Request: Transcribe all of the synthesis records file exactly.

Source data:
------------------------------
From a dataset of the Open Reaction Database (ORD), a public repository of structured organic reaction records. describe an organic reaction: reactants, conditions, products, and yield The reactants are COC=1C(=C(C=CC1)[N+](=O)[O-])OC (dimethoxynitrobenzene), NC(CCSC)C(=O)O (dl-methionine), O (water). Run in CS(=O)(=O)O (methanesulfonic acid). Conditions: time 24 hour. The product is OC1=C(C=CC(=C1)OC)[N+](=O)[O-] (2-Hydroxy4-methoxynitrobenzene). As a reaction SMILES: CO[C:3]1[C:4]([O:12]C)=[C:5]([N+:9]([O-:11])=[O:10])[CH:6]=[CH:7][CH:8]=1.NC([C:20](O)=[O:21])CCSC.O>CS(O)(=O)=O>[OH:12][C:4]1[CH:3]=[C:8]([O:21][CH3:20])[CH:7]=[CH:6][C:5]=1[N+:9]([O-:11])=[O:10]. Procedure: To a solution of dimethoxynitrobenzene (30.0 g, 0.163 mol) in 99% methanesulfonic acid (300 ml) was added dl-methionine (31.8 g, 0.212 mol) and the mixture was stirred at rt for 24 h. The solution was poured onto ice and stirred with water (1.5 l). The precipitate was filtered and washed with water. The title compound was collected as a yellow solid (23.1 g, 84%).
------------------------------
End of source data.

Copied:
From a dataset of the Open Reaction Database (ORD), a public repository of structured organic reaction records. describe an organic reaction: reactants, conditions, products, and yield The reactants are COC=1C(=C(C=CC1)[N+](=O)[O-])OC (dimethoxynitrobenzene), NC(CCSC)C(=O)O (dl-methionine), O (water). Run in CS(=O)(=O)O (methanesulfonic acid). Conditions: time 24 hour. The product is OC1=C(C=CC(=C1)OC)[N+](=O)[O-] (2-Hydroxy4-methoxynitrobenzene). As a reaction SMILES: CO[C:3]1[C:4]([O:12]C)=[C:5]([N+:9]([O-:11])=[O:10])[CH:6]=[CH:7][CH:8]=1.NC([C:20](O)=[O:21])CCSC.O>CS(O)(=O)=O>[OH:12][C:4]1[CH:3]=[C:8]([O:21][CH3:20])[CH:7]=[CH:6][C:5]=1[N+:9]([O-:11])=[O:10]. Procedure: To a solution of dimethoxynitrobenzene (30.0 g, 0.163 mol) in 99% methanesulfonic acid (300 ml) was added dl-methionine (31.8 g, 0.212 mol) and the mixture was stirred at rt for 24 h. The solution was poured onto ice and stirred with water (1.5 l). The precipitate was filtered and washed with water. The title compound was collected as a yellow solid (23.1 g, 84%).